The next tier of this hierarchy of pneumatic activity is soul [ psuchê]. The characteristic marks of this level of organization are the presence of impulse and perception. Non-rational animals have hexis [cohesive state], phusis [an organic nature], and psuchê [soul].

Only human beings and gods possess the highest level of pneumatic activity, reason [logos]. Reason was defined as a collection of conceptions and preconceptions; it is especially characterized by the use of language. In fact, the difference between how animals think and how humans think seems to be that human thinking is linguistic — not that we must vocalize thoughts (for parrots can articulate human sounds), but that human thinking seems to follow a syntactical and propositional structure in the manner of language. The Stoics considered thinking in rational animals as a form of internal speech.

The Stoic hierarchy of pneuma should not be confused with Aristotle’s theory of the hierarchy of the soul to which there is some resemblance. While the Stoic scala naturae explains both organic and inorganic substances, Aristotle’s hierarchy is limited to biological organisms. Aristotle’s theory is also based on a very different idea of soul.

The physical theory underlying Stoic psychology has some rather startling implications. For example, the Stoics held that active substances could pervade passive substances. Hence the soul, which is a body, is able to pervade the physical body. The soul does not pervade the body like the water in a sponge, that is, by occupying interstitial spaces; rather, the Stoics held that the corporeal pneuma occupied the exact same space as the passive matter, that is, both substances are mutually coextended [antiparektasis]. The soul permeates the body in the same way as heat pervades the iron rod, occupying the same space but being qualitatively distinct. The Stoics called this sort of mixture crasis or total blending.

Total blending should be contrasted with particulate mixture and fusion mixture. An example of a particulate mixture is the mixture of different kinds of seeds. Each seed remains unaffected by the mixture, only the distribution is altered. This is sometimes called juxtaposition. Fusion mixture occurs when the items mixed are physically altered and a new, single substance emerges. Once eggs, milk, yeast, and flour are mixed together a new substance is produced (bread). In contrast to fusion mixture, in total mixture or crasis the blended substances (such as water and wine) were held to retain their properties and in principle could be separated.

A particular and highly controversial characteristic of total blending is that for mutual coextension to occur, it is not necessary that both bodies be of the same in quantity. Thus Chrysippus provocatively claimed that in total blending a drop of wine could pervade (coextend through) the entire ocean. This is an explicit rejection of Aristotle’s theory of mixture in De generatione et corruptione. The pneuma in active substances seems to have great elasticity and is able to exist in a very rarified form while maintaining distinct properties.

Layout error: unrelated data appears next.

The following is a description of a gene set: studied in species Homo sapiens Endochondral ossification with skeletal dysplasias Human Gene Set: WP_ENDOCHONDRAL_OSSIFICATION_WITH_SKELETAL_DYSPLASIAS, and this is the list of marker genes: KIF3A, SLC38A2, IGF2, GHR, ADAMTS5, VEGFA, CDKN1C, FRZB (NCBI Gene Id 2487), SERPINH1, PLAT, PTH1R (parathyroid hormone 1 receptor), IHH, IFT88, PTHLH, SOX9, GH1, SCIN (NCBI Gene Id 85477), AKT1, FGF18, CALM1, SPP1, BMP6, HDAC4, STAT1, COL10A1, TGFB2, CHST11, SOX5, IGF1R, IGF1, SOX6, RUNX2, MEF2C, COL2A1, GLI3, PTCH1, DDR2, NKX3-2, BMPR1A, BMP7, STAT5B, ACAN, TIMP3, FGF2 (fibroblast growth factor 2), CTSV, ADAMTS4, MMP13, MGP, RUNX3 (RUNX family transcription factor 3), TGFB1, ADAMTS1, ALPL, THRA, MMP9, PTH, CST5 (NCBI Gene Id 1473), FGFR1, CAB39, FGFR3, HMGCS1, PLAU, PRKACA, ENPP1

c. Death

The doctrine of pneuma and total blending allowed the Stoics to adopt Plato’s definition of death as “the separation of the soul from the body.” The Stoics, however, used this definition against Plato, arguing that since only physical things can separate from physical things, the soul must be corporeal. Since the soul pervades the body as a crasis type mixture, separation is possible. The separation seems to occur by a loosening of the tension of the soul. Sleep is said to be a kind of mild relaxing, whereas death is a total relaxing of the tension which results in the departure of the soul from the body.

Dying is not the end of a person’s existence, according to the Stoics. Once the soul has separated from the body it maintains its own cohesion for a period of time. Chrysippus and Cleanthes disagreed regarding the fate of the soul after death. Cleanthes held that the souls of all men could survive until the conflagration, a time in which the divine fire totally consumes all matter. Chrysippus, on the other hand, held that only the souls of the wise are able to endure. The souls of the unwise will exist for a limited time before they are destroyed or reabsorbed into the cosmic pneuma. The souls of irrational beasts are destroyed with their bodies. In no case is there any indication that the survival of the soul after death had any direct benefit to the individual or that the Stoics used this as a motivator toward ethical or intellectual behavior. There is no heaven or hell in Stoicism; the time to live one’s life and to perfect one’s virtues is in the present.

d. The Parts of the Soul

The pneuma of the soul has a specific structure which helps account for its capacities. The Stoics held that the soul consists of eight parts which are spatially recognized portions or streams of pneuma. The eight parts of the soul are the five senses (sight, hearing, smell, taste, touch), the reproductive faculty, the speech faculty, and the central commanding faculty [hêgemonikon]. All of the parts of the soul can be seen as extensions of pneuma originating in the hêgemonikon. Several analogies were employed to explain the structure of the soul: the soul is like an octopus, a tree, a spring of water, and even a spider’s web. The analogies of the octopus, tree, and spring emphasize the unity of the soul and the idea that the individual powers or faculties are rooted in or sprout from the hêgemonikon in the heart. The Stoics, like Aristotle and Praxagoras of Cos, believed that the cognitive center is in the chest and not the head. These analogies are also consistent with Stoic views on embryological development; for the Stoics recognized that the heart is the first functioning organ of the fetus and held that the pneuma of the soul begins in the heart of the fetus and extends through the body, refining its powers as the fetus grows. The powers of sense perception, speech, and reproduction are extensions of the pneuma of the hêgemonikon which reaches its mature state as the child approaches adulthood.